Saturday mornng and I wanted to check the news. It seems that CNN had to interrupt its wall to wall Obama coverage to report on some killing.
CNN – Public relations for insane murderers.
It was to be a long day, with meetings in the morning and a company event in the evening. As I often do, I turned on CNN for background information while I brush my teeth and shower.
I learned a few things. Barack Obama was in London for the G20 meetings. He met with Prime Minister Brown. He was planning to meet with the Soviet Prime Minister. He and Brown had done a press conference. Michelle Obama was there. Carla Bruni Sarkozy decided not to come to London because she knew she would compare badly to Mrs. Obama. And, of course, there were protesters near the Royal Bank of Scotland.
The protester story was made more interesting by the tone of voice of the CNN anchors. The unspoken desire for a bloody riot was audible. They wanted blood. The lack of it made the story less interesting.
I knew all of this because it was repeated at least 4 times. Likely it was repeated more, but I turned to the Canadian stations (CBC and City-TV) and the BBC station to check what was occurring locally, globally and in the US. Not surprisingly, there were many stories occurring around the world. For the non-US stations, Obama in London was a short story, especially as the G20 summit has not yet started. During these repetitions, multiple talking heads found their way to the screen to spout meaningless opinion on the same topic.
I came back home at about 1:30 the next night. That made it almost 18 hours since I had turned off CNN. I could not resist. I turned on the tube to hear Anderson Cooper retelling the exact information that had been news 18 hours ago. I would not have written anything about this, as all Obama all the time seems to have become the CNN format. But then I heard what brought me to write this. Cooper had the temerity to use the word historic in relation to this news day.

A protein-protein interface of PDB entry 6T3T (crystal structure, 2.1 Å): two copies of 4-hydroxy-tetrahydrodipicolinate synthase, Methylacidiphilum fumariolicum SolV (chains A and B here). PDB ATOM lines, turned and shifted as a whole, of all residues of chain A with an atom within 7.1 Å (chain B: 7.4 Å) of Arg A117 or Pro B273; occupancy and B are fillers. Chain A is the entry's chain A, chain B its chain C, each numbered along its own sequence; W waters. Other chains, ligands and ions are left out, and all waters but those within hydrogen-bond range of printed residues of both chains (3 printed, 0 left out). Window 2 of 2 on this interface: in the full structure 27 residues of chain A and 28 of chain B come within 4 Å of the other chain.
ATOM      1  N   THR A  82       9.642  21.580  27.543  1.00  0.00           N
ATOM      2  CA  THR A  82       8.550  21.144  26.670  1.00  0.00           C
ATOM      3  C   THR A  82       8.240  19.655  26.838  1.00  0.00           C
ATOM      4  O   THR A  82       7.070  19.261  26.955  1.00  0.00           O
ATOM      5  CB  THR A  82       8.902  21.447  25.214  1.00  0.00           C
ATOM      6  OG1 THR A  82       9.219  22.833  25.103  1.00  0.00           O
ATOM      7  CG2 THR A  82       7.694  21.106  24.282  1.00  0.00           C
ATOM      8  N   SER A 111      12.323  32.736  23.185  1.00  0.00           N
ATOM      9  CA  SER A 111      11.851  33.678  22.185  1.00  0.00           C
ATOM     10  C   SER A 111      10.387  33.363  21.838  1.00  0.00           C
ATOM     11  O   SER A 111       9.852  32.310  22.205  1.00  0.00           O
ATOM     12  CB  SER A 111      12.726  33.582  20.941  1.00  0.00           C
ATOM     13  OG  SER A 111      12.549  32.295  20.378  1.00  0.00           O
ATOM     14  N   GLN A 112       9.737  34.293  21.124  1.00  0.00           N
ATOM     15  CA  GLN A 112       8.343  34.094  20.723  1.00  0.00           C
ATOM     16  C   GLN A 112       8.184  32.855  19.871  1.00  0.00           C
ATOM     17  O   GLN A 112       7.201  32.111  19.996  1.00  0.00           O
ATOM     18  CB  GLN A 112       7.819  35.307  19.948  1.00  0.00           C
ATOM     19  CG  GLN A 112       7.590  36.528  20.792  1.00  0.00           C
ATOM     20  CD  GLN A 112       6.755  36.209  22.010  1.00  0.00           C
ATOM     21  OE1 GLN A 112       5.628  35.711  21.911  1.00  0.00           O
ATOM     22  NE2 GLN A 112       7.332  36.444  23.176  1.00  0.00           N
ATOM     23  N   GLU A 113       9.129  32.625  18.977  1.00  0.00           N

Historic? An American president in London? What could possibly be historic?
So as I write this, I listen to Cooper and other journalists(?) and talking heads spouting opinion about the economy, the dinner by Jamie Oliver and the meeting with the queen.
I know that this is what CNN does. The have made the rational decision that this is what will drive the most viewers and revenue. It is not dissimilar to other US cable news stations in content or structure. It is more of an issue when I am in the United States for business. When I am in any other country, I can access non-US news to learn what is happening in the world, including the US.
Is this what American citizens deserve, shallow prattling and opinion being shown as news? Or is it a joke, with the watchers patiently awaiting a punchline?
I watch far too much US cable news. As I am in Canada, it is primarily CNN. However, since we are a part of the new world, I have access via Internet to most other outlets (i.e. Fox, CNBC, etc). These ceaseless voices provide an effective alternative to a white noise generator.
While it has likely been happening much longer, I have noticed that the airheads (talking heads?) have taken in the last months to reviewing political performance by its immediate effect on the stock market, as represented by the DOW. This is not a purely US observation, as even in Canada some airheads (reporters?) have tracked the PM’s success to the TSX.
There are a few things about this that confuse me. They include, in no particular order:
- Do stock indices immediately reflect political actions? Is their immediate reaction a rational response?
- Are the objectives of the brokers and traders reflective of government wisdom?
- Whose interest does the market reflect? I wonder this because of years of watching the market defy expectation – Good news bad, bad news good.
- Have the analysts who make recommendations for the major traders become more accuarate? I assume that there might be some improvement required since the analysts are Bears and Lehman did not do such a great job.
There are more questions but I am sure that everyone has their own list.
What astounds me is the way that the airheads have internalized this concept and do their best to bring more talking heads to add to the feedback loop.
As an aside, it is a pleasure watching Wolf Blitzer on CNN. He may have been, at some time, an excellent journalist. Now he is a walking, talking version of Chicken Little. If the news is a bit good, he is exuberant. A bit bad, terrified. Everything is a panic. If asked what face should be used for a caricature of cable news, it would be Wolf. I wish him well, he seems to be what his audience wants.